What strategies can real estate developers use to ensure the long-term viability of their projects in changing climates?

In the wake of the climate change crisis, the real estate sector is grappling with a significant challenge – ensuring the long-term viability of its projects. The nature of the challenge is two-fold. First, there is a need to reduce the sector’s own carbon footprint. Real estate is responsible for about 40% of the world’s total energy consumption and a third of humankind’s greenhouse gas emissions. Second, as the effects of climate change intensify, developers must build resilience into their projects to safeguard their economic returns. This means that buildings and infrastructure need to be constructed in a way that can withstand extreme weather events and changes in water levels. So, how do real estate developers adapt to these new realities? This article will outline five key strategies: embracing green building practices, risk management, community resilience, data-driven decision making and economic resilience.

Embracing Green Building Practices

As the climate continues to change, real estate developers are adopting green building practices to reduce their carbon footprint and create energy-efficient buildings. Green building practices are not just environmentally friendly; they also make economic sense over the building’s lifecycle, through reduced energy and water costs. Green buildings also have healthier indoor environments, making them more attractive to tenants, thereby enhancing the economic viability of real estate projects.

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Green building methods incorporate several strategies, such as the use of renewable energy sources, like solar and wind, to power buildings. Developers are also implementing energy-efficient appliances, lighting, and HVAC systems, as well as efficient insulation techniques to reduce energy consumption. Water conservation is equally crucial in green building practices. Developers can install rainwater harvesting systems, greywater recycling, and efficient irrigation systems to reduce water use.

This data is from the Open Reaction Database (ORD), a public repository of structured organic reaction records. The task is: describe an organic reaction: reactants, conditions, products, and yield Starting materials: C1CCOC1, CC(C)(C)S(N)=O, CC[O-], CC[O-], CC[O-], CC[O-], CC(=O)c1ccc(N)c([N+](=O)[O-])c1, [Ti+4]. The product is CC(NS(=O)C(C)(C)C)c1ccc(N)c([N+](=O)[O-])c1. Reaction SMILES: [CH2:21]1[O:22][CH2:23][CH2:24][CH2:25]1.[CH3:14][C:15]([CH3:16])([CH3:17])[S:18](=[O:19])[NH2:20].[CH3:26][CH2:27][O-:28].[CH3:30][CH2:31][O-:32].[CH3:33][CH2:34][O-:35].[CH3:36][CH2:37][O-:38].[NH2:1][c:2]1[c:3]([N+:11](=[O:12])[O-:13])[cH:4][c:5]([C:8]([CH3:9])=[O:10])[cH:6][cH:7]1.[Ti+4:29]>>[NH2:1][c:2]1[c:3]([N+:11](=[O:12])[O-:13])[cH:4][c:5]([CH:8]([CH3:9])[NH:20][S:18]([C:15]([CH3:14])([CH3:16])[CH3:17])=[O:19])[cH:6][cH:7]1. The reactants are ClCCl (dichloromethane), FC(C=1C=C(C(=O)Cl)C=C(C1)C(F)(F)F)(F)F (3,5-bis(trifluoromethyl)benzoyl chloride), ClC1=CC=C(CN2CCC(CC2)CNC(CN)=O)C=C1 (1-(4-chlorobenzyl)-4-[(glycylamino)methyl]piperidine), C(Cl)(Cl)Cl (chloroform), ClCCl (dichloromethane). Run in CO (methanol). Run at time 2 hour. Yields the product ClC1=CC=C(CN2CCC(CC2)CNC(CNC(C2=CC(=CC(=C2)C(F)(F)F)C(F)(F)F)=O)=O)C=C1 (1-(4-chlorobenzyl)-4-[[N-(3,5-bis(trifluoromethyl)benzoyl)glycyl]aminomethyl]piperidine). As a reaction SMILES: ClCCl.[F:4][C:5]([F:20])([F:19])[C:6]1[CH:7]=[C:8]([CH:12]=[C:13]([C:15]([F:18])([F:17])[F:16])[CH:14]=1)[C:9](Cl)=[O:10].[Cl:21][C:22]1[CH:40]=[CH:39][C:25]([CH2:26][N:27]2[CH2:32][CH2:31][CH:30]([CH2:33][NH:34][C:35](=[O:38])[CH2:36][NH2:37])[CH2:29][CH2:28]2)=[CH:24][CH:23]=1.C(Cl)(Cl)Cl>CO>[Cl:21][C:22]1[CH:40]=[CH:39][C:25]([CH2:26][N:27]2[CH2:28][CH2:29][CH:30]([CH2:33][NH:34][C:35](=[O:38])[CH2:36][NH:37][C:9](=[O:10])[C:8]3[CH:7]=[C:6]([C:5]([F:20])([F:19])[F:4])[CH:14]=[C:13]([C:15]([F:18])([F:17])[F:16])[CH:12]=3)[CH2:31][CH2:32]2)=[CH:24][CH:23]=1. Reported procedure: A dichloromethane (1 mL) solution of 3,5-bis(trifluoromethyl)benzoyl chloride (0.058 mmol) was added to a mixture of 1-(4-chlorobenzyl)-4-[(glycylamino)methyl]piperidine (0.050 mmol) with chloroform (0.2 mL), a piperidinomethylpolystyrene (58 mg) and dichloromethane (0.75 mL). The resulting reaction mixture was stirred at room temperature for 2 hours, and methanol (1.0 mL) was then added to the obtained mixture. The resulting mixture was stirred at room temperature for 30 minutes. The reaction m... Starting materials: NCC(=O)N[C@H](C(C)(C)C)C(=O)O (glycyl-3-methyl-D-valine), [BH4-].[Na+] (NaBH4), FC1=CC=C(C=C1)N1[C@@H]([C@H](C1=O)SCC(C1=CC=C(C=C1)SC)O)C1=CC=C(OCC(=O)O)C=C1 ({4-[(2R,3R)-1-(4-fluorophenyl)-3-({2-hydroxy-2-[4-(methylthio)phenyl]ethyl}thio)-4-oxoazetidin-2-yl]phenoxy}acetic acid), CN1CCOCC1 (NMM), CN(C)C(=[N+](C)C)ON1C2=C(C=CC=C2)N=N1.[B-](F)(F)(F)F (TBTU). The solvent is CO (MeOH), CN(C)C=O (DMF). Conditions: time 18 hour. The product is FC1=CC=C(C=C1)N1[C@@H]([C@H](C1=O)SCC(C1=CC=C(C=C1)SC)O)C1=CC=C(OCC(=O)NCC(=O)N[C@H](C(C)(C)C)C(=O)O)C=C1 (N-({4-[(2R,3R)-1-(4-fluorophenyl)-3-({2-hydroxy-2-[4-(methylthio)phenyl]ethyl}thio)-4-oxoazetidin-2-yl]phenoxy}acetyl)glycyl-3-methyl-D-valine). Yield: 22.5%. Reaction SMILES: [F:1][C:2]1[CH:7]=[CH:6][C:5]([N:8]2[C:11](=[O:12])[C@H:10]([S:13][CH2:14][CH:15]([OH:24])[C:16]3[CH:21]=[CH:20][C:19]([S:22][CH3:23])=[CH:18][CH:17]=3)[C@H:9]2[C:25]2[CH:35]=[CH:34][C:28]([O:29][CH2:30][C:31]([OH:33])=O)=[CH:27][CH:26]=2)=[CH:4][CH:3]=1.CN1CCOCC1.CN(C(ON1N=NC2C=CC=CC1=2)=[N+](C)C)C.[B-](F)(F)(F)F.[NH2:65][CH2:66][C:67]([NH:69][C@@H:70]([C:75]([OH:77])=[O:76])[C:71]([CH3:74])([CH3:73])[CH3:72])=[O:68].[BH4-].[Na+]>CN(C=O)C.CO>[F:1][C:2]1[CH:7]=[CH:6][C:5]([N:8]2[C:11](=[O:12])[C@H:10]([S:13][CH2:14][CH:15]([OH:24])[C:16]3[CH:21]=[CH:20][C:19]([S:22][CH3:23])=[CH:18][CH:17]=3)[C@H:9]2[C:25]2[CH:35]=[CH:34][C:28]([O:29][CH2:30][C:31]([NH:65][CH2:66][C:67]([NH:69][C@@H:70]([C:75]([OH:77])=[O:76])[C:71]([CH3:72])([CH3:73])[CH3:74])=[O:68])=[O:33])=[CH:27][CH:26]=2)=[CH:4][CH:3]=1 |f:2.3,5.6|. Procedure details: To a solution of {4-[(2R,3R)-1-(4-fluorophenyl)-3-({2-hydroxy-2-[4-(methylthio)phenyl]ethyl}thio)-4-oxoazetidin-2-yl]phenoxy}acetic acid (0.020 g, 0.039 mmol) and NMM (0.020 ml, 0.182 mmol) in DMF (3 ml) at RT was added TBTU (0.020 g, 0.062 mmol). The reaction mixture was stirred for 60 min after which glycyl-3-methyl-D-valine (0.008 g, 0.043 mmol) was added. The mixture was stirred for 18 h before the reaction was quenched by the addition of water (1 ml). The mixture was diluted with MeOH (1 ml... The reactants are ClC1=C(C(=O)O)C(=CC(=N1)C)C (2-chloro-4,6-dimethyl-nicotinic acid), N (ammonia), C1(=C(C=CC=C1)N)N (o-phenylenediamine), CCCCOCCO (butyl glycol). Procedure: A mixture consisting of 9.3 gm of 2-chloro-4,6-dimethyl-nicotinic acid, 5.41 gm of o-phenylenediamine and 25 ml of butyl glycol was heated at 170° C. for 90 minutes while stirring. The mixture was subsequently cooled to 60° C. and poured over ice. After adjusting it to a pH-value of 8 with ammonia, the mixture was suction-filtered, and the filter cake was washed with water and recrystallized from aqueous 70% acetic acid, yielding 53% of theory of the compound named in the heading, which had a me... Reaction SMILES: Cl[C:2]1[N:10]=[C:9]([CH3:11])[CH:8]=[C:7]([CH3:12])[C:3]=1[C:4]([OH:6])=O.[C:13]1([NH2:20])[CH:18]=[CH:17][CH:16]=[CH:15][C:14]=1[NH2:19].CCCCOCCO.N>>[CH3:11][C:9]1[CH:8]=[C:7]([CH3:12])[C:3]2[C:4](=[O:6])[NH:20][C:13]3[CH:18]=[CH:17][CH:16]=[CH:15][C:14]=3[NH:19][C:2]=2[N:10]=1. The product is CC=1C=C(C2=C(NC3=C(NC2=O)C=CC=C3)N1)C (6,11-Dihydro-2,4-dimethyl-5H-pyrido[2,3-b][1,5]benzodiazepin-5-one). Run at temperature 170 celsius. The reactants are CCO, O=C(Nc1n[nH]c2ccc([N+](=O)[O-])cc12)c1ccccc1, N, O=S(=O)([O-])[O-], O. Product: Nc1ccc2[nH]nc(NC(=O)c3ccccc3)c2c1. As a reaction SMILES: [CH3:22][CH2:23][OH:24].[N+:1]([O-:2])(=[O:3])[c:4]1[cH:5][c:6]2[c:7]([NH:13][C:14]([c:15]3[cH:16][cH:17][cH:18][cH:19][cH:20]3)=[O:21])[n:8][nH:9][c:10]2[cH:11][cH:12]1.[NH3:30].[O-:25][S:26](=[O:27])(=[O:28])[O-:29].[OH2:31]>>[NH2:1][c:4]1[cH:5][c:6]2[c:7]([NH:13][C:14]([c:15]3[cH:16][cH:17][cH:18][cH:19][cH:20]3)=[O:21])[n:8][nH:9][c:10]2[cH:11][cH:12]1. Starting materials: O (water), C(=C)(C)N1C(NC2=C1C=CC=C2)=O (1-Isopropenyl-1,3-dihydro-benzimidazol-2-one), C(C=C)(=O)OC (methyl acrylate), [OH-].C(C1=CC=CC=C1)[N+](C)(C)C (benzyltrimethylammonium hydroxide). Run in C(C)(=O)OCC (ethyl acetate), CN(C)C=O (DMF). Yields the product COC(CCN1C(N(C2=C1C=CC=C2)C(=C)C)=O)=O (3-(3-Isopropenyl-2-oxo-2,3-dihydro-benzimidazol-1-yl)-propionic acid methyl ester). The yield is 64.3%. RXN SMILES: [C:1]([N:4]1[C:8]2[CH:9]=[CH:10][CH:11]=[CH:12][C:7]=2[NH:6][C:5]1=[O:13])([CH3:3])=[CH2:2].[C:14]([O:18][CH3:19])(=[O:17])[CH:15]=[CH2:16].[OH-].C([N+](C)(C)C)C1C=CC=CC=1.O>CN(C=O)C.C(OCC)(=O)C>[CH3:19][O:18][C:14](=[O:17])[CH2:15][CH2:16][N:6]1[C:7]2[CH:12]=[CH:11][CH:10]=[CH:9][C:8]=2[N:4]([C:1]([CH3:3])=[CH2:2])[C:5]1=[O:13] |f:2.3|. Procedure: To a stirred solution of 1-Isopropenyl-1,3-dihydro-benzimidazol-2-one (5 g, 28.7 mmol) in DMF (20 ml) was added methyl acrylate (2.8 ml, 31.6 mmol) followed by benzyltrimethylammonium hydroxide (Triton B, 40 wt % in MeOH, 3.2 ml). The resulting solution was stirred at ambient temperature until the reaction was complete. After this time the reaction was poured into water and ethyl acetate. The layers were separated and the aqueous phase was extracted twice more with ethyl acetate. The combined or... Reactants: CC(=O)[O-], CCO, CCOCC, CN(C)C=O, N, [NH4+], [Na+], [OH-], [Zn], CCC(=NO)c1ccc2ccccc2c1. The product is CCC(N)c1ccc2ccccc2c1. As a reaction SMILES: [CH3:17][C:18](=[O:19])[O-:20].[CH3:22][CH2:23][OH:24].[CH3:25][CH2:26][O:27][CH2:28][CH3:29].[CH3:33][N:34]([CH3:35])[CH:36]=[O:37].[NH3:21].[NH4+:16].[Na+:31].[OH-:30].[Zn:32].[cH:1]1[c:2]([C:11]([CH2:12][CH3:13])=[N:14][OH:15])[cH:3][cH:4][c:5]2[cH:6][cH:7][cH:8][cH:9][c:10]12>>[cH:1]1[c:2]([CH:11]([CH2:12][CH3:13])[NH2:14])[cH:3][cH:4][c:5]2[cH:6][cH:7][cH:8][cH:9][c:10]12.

Risk Management in a Changing Climate

Risk management has always been at the heart of real estate development. However, climate change presents new and complex risks that require a more sophisticated approach. These range from physical risks, such as water damage from increased flooding, to transition risks related to policy changes and market shifts towards green buildings.

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To manage these risks, developers must first conduct thorough climate risk assessments. These assessments will help developers understand the potential impacts of climate change on their projects, including rising sea levels, increased temperatures, and more frequent and severe weather events. Based on these assessments, developers can then design their buildings and infrastructure to withstand these impacts, for example, by constructing properties at higher elevations or using more durable materials.

Building Community Resilience

Real estate developers play a crucial role in building community resilience to climate change. Developers can make a significant contribution to community resilience by designing and constructing buildings and infrastructure that can withstand extreme weather events and changes in water levels.

For instance, constructing buildings with resilience features, such as flood barriers and storm-resistant windows, can protect not only the building itself but also the surrounding community. In addition, developers can design properties to function as community resilience hubs in times of disaster, providing essential services like shelter and electricity. This approach, while benefiting the community, also enhances the attractiveness and long-term viability of the developer’s projects.

Data-Driven Decision Making

As the saying goes, "what gets measured gets managed." In the era of climate change, data will play a pivotal role in helping real estate developers make informed decisions about their projects. Developers can utilise data around climate risks, energy performance, and tenant preferences for green buildings to inform their building design, compliance strategies, and marketing approaches.

For instance, developers can use climate data to identify regions that are less vulnerable to climate change impacts, such as flooding or wildfires. They can also leverage data on energy usage to identify opportunities for energy efficiency improvements, which can reduce operating costs and enhance the appeal of their properties to tenants. Moreover, by collecting data on tenant preferences, developers can ensure their projects align with the growing demand for green and resilient buildings.